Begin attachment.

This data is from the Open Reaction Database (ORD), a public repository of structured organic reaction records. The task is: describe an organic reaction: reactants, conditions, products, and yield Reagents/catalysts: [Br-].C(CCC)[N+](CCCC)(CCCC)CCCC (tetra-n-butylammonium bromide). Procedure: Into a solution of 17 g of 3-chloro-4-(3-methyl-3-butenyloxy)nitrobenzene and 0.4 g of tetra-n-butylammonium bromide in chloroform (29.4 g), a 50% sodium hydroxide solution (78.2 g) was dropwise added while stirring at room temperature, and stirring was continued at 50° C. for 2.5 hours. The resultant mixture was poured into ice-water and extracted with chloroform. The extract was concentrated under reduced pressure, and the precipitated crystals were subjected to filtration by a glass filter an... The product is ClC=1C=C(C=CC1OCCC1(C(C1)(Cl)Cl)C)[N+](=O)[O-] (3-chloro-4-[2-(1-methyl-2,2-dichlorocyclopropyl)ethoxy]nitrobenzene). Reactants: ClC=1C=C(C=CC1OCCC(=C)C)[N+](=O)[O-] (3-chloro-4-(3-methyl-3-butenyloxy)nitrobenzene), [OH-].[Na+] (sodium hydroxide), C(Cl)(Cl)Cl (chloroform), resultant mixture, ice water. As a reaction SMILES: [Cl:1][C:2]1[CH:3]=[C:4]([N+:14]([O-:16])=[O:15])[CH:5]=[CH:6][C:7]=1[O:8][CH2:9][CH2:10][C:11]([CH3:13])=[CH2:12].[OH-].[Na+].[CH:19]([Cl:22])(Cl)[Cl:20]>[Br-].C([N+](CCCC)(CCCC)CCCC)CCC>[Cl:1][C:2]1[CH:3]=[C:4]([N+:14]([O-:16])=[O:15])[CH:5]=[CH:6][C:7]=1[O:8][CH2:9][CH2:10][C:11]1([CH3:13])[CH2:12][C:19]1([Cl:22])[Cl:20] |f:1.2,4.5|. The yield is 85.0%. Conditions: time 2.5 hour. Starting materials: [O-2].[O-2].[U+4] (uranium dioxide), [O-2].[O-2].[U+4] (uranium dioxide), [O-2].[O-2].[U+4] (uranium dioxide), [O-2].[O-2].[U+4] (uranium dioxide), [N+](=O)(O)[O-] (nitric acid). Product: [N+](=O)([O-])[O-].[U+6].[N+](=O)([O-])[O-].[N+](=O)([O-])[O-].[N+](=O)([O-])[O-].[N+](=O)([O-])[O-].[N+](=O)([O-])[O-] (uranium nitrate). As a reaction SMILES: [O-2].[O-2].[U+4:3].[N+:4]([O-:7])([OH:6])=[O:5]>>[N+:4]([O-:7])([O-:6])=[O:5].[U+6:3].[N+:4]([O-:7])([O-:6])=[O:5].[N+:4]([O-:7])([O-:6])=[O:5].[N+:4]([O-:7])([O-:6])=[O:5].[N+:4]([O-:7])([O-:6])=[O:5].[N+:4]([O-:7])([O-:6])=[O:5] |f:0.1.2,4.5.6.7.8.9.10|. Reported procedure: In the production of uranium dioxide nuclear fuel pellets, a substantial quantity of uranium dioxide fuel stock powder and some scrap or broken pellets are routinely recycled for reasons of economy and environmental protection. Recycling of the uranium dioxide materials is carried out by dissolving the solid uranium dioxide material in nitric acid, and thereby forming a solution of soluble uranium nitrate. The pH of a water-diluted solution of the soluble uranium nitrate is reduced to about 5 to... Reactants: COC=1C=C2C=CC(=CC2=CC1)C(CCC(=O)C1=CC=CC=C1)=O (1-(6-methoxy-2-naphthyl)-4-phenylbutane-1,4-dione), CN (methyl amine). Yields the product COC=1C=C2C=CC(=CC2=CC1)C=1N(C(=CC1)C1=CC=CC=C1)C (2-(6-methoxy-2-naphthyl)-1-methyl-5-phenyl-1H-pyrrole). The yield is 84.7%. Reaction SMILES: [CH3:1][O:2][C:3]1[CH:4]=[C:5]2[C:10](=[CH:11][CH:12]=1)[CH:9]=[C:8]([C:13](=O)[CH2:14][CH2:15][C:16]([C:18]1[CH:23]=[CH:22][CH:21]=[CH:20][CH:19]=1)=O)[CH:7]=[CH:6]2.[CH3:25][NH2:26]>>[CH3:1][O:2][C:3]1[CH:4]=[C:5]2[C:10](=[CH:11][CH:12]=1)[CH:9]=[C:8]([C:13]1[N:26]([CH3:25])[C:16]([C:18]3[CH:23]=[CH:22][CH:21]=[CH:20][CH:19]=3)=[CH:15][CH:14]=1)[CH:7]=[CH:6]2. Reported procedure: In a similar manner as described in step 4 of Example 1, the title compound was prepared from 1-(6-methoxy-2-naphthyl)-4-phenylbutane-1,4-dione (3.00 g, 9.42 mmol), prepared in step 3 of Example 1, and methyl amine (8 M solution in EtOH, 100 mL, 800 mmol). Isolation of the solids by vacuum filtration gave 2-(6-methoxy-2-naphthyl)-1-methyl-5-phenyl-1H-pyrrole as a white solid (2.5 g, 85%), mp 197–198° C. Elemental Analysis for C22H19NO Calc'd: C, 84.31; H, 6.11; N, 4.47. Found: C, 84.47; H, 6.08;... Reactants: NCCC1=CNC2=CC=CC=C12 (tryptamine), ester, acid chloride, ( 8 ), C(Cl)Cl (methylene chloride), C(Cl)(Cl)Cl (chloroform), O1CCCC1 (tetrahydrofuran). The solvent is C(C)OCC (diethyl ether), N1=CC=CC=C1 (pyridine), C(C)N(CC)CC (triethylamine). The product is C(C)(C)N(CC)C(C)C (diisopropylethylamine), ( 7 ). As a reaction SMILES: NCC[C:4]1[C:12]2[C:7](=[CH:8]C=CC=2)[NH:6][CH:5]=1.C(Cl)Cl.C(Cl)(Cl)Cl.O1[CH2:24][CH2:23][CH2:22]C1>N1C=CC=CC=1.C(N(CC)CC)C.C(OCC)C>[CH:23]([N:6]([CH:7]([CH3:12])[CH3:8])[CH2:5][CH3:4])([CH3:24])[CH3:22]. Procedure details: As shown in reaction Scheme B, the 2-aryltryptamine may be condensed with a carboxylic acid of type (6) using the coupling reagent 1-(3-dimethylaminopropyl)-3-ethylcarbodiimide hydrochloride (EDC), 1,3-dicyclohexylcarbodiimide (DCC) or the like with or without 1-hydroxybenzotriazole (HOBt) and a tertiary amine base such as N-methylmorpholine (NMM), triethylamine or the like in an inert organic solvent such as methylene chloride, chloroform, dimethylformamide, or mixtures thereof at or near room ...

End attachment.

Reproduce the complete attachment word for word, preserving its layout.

This data is from the Open Reaction Database (ORD), a public repository of structured organic reaction records. The task is: describe an organic reaction: reactants, conditions, products, and yield Reagents/catalysts: [Br-].C(CCC)[N+](CCCC)(CCCC)CCCC (tetra-n-butylammonium bromide). Procedure: Into a solution of 17 g of 3-chloro-4-(3-methyl-3-butenyloxy)nitrobenzene and 0.4 g of tetra-n-butylammonium bromide in chloroform (29.4 g), a 50% sodium hydroxide solution (78.2 g) was dropwise added while stirring at room temperature, and stirring was continued at 50° C. for 2.5 hours. The resultant mixture was poured into ice-water and extracted with chloroform. The extract was concentrated under reduced pressure, and the precipitated crystals were subjected to filtration by a glass filter an... The product is ClC=1C=C(C=CC1OCCC1(C(C1)(Cl)Cl)C)[N+](=O)[O-] (3-chloro-4-[2-(1-methyl-2,2-dichlorocyclopropyl)ethoxy]nitrobenzene). Reactants: ClC=1C=C(C=CC1OCCC(=C)C)[N+](=O)[O-] (3-chloro-4-(3-methyl-3-butenyloxy)nitrobenzene), [OH-].[Na+] (sodium hydroxide), C(Cl)(Cl)Cl (chloroform), resultant mixture, ice water. As a reaction SMILES: [Cl:1][C:2]1[CH:3]=[C:4]([N+:14]([O-:16])=[O:15])[CH:5]=[CH:6][C:7]=1[O:8][CH2:9][CH2:10][C:11]([CH3:13])=[CH2:12].[OH-].[Na+].[CH:19]([Cl:22])(Cl)[Cl:20]>[Br-].C([N+](CCCC)(CCCC)CCCC)CCC>[Cl:1][C:2]1[CH:3]=[C:4]([N+:14]([O-:16])=[O:15])[CH:5]=[CH:6][C:7]=1[O:8][CH2:9][CH2:10][C:11]1([CH3:13])[CH2:12][C:19]1([Cl:22])[Cl:20] |f:1.2,4.5|. The yield is 85.0%. Conditions: time 2.5 hour. Starting materials: [O-2].[O-2].[U+4] (uranium dioxide), [O-2].[O-2].[U+4] (uranium dioxide), [O-2].[O-2].[U+4] (uranium dioxide), [O-2].[O-2].[U+4] (uranium dioxide), [N+](=O)(O)[O-] (nitric acid). Product: [N+](=O)([O-])[O-].[U+6].[N+](=O)([O-])[O-].[N+](=O)([O-])[O-].[N+](=O)([O-])[O-].[N+](=O)([O-])[O-].[N+](=O)([O-])[O-] (uranium nitrate). As a reaction SMILES: [O-2].[O-2].[U+4:3].[N+:4]([O-:7])([OH:6])=[O:5]>>[N+:4]([O-:7])([O-:6])=[O:5].[U+6:3].[N+:4]([O-:7])([O-:6])=[O:5].[N+:4]([O-:7])([O-:6])=[O:5].[N+:4]([O-:7])([O-:6])=[O:5].[N+:4]([O-:7])([O-:6])=[O:5].[N+:4]([O-:7])([O-:6])=[O:5] |f:0.1.2,4.5.6.7.8.9.10|. Reported procedure: In the production of uranium dioxide nuclear fuel pellets, a substantial quantity of uranium dioxide fuel stock powder and some scrap or broken pellets are routinely recycled for reasons of economy and environmental protection. Recycling of the uranium dioxide materials is carried out by dissolving the solid uranium dioxide material in nitric acid, and thereby forming a solution of soluble uranium nitrate. The pH of a water-diluted solution of the soluble uranium nitrate is reduced to about 5 to... Reactants: COC=1C=C2C=CC(=CC2=CC1)C(CCC(=O)C1=CC=CC=C1)=O (1-(6-methoxy-2-naphthyl)-4-phenylbutane-1,4-dione), CN (methyl amine). Yields the product COC=1C=C2C=CC(=CC2=CC1)C=1N(C(=CC1)C1=CC=CC=C1)C (2-(6-methoxy-2-naphthyl)-1-methyl-5-phenyl-1H-pyrrole). The yield is 84.7%. Reaction SMILES: [CH3:1][O:2][C:3]1[CH:4]=[C:5]2[C:10](=[CH:11][CH:12]=1)[CH:9]=[C:8]([C:13](=O)[CH2:14][CH2:15][C:16]([C:18]1[CH:23]=[CH:22][CH:21]=[CH:20][CH:19]=1)=O)[CH:7]=[CH:6]2.[CH3:25][NH2:26]>>[CH3:1][O:2][C:3]1[CH:4]=[C:5]2[C:10](=[CH:11][CH:12]=1)[CH:9]=[C:8]([C:13]1[N:26]([CH3:25])[C:16]([C:18]3[CH:23]=[CH:22][CH:21]=[CH:20][CH:19]=3)=[CH:15][CH:14]=1)[CH:7]=[CH:6]2. Reported procedure: In a similar manner as described in step 4 of Example 1, the title compound was prepared from 1-(6-methoxy-2-naphthyl)-4-phenylbutane-1,4-dione (3.00 g, 9.42 mmol), prepared in step 3 of Example 1, and methyl amine (8 M solution in EtOH, 100 mL, 800 mmol). Isolation of the solids by vacuum filtration gave 2-(6-methoxy-2-naphthyl)-1-methyl-5-phenyl-1H-pyrrole as a white solid (2.5 g, 85%), mp 197–198° C. Elemental Analysis for C22H19NO Calc'd: C, 84.31; H, 6.11; N, 4.47. Found: C, 84.47; H, 6.08;... Reactants: NCCC1=CNC2=CC=CC=C12 (tryptamine), ester, acid chloride, ( 8 ), C(Cl)Cl (methylene chloride), C(Cl)(Cl)Cl (chloroform), O1CCCC1 (tetrahydrofuran). The solvent is C(C)OCC (diethyl ether), N1=CC=CC=C1 (pyridine), C(C)N(CC)CC (triethylamine). The product is C(C)(C)N(CC)C(C)C (diisopropylethylamine), ( 7 ). As a reaction SMILES: NCC[C:4]1[C:12]2[C:7](=[CH:8]C=CC=2)[NH:6][CH:5]=1.C(Cl)Cl.C(Cl)(Cl)Cl.O1[CH2:24][CH2:23][CH2:22]C1>N1C=CC=CC=1.C(N(CC)CC)C.C(OCC)C>[CH:23]([N:6]([CH:7]([CH3:12])[CH3:8])[CH2:5][CH3:4])([CH3:24])[CH3:22]. Procedure details: As shown in reaction Scheme B, the 2-aryltryptamine may be condensed with a carboxylic acid of type (6) using the coupling reagent 1-(3-dimethylaminopropyl)-3-ethylcarbodiimide hydrochloride (EDC), 1,3-dicyclohexylcarbodiimide (DCC) or the like with or without 1-hydroxybenzotriazole (HOBt) and a tertiary amine base such as N-methylmorpholine (NMM), triethylamine or the like in an inert organic solvent such as methylene chloride, chloroform, dimethylformamide, or mixtures thereof at or near room ...